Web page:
While the intention – preventing unions from stockpiling talent as they did in the past and forcing them to draw from the amateur ranks – is noble, 50 players is simply not enough if you have three concurrent competitions to look after.

While a R60 million salary cap already puts South Africa at a disadvantage in Europe because it translates to just £3-million – compared to the £4.2m Scottish clubs can spend, £5m for Wales and England, £6.6m for Ireland and £10m for France – it is the numbers game that needs attention most urgently.

When a team travels, they usually take between 26 and 28 players with them – the match-day 23 plus cover in specialist positions like hooker, prop and scrumhalf. That leaves just about enough contracted players for a Currie Cup match on the same weekend. Unless, of course, as the Sharks experienced last weekend and the Bulls are dealing with on Saturday, you also have injuries, which are pretty much inevitable during a rugby season.

Then there are also call-ups from national teams like the Springboks and the SA U20s …

Now that SA Rugby have secured five lucrative seats at the European table, the last thing one wants is for the South African teams to be mediocre. The Currie Cup is also far too historic and valuable a brand to be allowed to become not much more than a club competition.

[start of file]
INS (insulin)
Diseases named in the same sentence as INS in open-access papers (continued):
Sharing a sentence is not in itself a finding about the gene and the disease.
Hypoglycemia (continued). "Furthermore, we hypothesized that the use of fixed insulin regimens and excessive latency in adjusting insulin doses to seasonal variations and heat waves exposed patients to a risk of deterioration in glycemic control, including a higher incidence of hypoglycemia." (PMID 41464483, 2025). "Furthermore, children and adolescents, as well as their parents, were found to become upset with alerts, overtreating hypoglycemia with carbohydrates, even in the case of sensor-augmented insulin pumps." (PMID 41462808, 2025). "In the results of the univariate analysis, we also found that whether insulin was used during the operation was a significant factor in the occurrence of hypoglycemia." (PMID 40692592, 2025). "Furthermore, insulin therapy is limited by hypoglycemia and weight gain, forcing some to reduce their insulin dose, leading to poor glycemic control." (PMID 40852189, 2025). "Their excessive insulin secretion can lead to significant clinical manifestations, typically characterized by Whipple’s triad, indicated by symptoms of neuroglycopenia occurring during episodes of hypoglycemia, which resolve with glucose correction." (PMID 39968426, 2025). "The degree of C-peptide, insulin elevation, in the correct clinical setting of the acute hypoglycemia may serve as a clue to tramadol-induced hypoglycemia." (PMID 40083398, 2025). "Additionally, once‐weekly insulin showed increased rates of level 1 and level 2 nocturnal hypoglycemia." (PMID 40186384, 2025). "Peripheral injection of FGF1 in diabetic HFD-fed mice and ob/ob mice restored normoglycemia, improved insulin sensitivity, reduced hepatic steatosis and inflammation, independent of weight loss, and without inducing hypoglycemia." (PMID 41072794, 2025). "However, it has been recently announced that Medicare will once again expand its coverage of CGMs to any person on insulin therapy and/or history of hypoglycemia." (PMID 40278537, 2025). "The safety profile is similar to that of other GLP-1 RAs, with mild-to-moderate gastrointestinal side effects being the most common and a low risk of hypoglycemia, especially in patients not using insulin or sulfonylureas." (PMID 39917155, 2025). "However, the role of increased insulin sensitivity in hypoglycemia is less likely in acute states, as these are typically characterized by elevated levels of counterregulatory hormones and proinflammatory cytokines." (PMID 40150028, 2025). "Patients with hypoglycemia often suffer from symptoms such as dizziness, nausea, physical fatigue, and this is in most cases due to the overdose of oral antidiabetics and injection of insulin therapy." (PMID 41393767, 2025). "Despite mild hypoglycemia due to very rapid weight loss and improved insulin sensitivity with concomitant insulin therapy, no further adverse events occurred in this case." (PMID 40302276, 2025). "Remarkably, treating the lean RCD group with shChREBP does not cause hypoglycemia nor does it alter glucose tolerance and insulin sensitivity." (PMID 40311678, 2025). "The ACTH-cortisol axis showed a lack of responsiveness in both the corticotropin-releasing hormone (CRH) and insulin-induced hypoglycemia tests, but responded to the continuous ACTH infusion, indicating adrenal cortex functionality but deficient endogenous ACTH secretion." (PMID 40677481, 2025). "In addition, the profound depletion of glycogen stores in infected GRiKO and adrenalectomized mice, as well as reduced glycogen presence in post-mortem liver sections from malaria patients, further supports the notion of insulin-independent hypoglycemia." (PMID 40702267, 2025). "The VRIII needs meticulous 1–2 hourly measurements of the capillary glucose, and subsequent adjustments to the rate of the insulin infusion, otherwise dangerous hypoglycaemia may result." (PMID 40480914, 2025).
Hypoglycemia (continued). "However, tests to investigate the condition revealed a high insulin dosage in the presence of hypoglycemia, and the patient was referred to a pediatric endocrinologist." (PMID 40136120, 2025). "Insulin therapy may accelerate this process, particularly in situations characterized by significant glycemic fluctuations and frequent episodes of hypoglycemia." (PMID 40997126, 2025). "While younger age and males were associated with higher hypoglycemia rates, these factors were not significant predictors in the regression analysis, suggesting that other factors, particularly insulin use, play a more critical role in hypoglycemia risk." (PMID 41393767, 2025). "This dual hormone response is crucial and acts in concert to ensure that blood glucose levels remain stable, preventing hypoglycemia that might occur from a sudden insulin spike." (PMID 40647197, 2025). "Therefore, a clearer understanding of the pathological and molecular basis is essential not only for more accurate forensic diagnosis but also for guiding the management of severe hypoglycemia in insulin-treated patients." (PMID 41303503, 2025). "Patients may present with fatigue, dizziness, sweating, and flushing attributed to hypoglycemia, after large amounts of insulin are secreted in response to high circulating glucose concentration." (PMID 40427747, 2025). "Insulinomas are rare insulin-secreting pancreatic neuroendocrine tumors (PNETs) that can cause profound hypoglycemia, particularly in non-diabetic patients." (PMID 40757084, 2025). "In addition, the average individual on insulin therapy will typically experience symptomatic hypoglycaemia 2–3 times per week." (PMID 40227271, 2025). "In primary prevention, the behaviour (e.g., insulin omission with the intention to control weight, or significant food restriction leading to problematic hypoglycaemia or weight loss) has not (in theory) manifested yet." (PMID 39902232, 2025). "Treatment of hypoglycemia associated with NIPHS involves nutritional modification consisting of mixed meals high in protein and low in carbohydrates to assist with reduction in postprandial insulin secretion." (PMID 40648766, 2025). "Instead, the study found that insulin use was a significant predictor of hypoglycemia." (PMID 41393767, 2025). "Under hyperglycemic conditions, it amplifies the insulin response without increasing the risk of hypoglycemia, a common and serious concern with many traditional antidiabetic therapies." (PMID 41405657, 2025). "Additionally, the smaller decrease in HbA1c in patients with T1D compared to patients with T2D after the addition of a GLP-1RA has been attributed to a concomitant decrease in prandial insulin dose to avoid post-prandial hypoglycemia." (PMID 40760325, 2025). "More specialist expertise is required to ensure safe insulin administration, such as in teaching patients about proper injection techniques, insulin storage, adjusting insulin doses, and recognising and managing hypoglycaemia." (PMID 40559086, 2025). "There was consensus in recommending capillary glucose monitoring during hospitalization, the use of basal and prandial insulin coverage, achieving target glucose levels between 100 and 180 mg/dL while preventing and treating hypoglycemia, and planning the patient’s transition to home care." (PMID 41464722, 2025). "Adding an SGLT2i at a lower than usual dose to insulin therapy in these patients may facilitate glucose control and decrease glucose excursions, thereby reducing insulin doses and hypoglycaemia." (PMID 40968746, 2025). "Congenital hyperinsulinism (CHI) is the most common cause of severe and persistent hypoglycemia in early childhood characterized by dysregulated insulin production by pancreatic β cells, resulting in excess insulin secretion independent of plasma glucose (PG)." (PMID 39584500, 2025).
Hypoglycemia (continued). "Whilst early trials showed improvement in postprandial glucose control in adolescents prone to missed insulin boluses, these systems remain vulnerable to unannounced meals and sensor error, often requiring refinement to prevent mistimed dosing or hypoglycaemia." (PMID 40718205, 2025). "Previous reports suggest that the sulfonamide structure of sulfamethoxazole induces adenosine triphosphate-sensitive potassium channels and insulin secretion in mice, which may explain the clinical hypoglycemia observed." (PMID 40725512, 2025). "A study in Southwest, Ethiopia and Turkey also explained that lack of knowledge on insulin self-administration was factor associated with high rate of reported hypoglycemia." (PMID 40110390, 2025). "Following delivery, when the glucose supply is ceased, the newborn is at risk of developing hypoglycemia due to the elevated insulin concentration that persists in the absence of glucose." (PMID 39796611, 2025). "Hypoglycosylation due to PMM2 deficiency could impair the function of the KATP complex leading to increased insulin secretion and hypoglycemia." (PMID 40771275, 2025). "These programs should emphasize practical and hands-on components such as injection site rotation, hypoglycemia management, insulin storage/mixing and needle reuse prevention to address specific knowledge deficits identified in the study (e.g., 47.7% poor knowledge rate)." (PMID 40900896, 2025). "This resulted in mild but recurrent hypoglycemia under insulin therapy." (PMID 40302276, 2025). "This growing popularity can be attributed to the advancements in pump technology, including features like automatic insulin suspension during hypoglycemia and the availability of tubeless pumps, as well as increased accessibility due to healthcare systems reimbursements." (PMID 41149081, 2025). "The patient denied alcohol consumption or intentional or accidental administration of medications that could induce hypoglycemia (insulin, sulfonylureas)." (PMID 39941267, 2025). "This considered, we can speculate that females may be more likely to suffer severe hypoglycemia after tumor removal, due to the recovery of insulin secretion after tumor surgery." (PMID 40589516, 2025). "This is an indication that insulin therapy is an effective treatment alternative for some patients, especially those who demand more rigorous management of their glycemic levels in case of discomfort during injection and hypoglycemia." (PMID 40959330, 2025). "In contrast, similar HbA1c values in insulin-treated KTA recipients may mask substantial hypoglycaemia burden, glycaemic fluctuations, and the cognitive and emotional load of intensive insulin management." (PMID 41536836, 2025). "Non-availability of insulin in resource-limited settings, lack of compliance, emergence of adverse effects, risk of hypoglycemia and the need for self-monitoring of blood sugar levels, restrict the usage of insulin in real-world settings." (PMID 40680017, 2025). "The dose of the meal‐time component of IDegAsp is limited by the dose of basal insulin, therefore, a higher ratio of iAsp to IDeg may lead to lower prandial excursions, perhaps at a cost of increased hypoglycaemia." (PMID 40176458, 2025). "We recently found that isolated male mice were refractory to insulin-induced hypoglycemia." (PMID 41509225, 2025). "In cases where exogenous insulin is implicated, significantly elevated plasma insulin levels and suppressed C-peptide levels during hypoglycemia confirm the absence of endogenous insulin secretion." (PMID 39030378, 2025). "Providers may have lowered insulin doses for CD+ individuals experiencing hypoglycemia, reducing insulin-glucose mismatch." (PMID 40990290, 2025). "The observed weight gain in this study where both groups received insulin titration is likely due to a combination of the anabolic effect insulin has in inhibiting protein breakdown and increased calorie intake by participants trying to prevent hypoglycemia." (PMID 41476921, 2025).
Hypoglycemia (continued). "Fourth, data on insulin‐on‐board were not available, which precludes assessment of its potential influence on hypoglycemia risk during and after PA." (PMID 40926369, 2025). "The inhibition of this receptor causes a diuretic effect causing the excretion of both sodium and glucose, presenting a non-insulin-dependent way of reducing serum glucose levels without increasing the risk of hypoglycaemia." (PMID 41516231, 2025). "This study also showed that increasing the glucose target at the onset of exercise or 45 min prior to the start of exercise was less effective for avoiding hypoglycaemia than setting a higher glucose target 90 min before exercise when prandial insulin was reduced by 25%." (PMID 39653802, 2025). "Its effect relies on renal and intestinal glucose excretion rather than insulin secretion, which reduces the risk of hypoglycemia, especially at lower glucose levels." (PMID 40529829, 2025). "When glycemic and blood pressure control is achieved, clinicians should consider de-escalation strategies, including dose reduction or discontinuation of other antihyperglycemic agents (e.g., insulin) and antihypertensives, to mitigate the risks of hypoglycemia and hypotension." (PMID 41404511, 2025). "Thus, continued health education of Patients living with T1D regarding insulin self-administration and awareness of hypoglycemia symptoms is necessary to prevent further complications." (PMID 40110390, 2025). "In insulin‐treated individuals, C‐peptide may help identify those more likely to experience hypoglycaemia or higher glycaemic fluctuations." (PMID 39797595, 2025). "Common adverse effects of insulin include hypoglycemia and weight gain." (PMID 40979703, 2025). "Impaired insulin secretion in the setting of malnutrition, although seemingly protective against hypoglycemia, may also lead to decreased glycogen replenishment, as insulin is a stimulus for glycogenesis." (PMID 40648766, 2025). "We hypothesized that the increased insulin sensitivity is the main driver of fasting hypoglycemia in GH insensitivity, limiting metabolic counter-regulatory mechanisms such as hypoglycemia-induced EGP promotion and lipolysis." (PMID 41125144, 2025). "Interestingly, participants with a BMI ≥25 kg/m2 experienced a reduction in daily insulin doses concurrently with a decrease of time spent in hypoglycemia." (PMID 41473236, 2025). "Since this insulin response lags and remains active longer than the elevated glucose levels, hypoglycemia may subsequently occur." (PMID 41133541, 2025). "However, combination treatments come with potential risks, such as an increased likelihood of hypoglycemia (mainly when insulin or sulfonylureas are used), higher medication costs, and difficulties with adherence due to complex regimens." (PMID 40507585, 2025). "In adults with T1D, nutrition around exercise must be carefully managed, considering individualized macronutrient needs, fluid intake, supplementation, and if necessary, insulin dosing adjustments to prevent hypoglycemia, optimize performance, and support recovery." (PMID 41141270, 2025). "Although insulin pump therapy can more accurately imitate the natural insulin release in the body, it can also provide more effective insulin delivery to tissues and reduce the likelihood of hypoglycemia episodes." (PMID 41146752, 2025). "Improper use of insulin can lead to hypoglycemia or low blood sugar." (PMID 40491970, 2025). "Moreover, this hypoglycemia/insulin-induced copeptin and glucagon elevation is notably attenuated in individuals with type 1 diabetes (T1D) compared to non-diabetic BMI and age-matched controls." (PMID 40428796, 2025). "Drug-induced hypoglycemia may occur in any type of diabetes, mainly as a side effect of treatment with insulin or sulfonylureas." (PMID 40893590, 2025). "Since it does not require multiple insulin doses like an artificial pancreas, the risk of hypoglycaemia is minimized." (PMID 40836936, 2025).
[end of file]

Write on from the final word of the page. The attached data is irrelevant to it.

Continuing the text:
Just increasing the number of players a union can offer some sort of contract to will give the struggling coaches some breathing space. When the cap was originally introduced, South Africa was still in Super Rugby and the Currie Cup generally only really got going once that competition was over.

So there was no need for such massive squad numbers and the development of fringe players suffered as a result.

That is no longer the case and it is time to ease this particular burden on the unions.

  • Recent Posts

  • Archives

  • Thought of the Day

    Philemon 1:7 – “Your love has given me great joy and encouragement, because you, brother, have refreshed the hearts of the saints.”

    “Every disciple of Jesus has a capacity for love. The most effective way to serve the Master is to share his love with others. Love can comfort, save the lost, and offer hope to those who need it. It can break down barriers, build bridges, establish relationships and heal wounds.” – A Shelter From The Storm, Solly Ozrovech

    If there’s a frustrating vacuum in your spiritual life and you fervently desire to serve the Lord but don’t know how you’re meant to do that, then start by loving others in his name.

     



↑ Top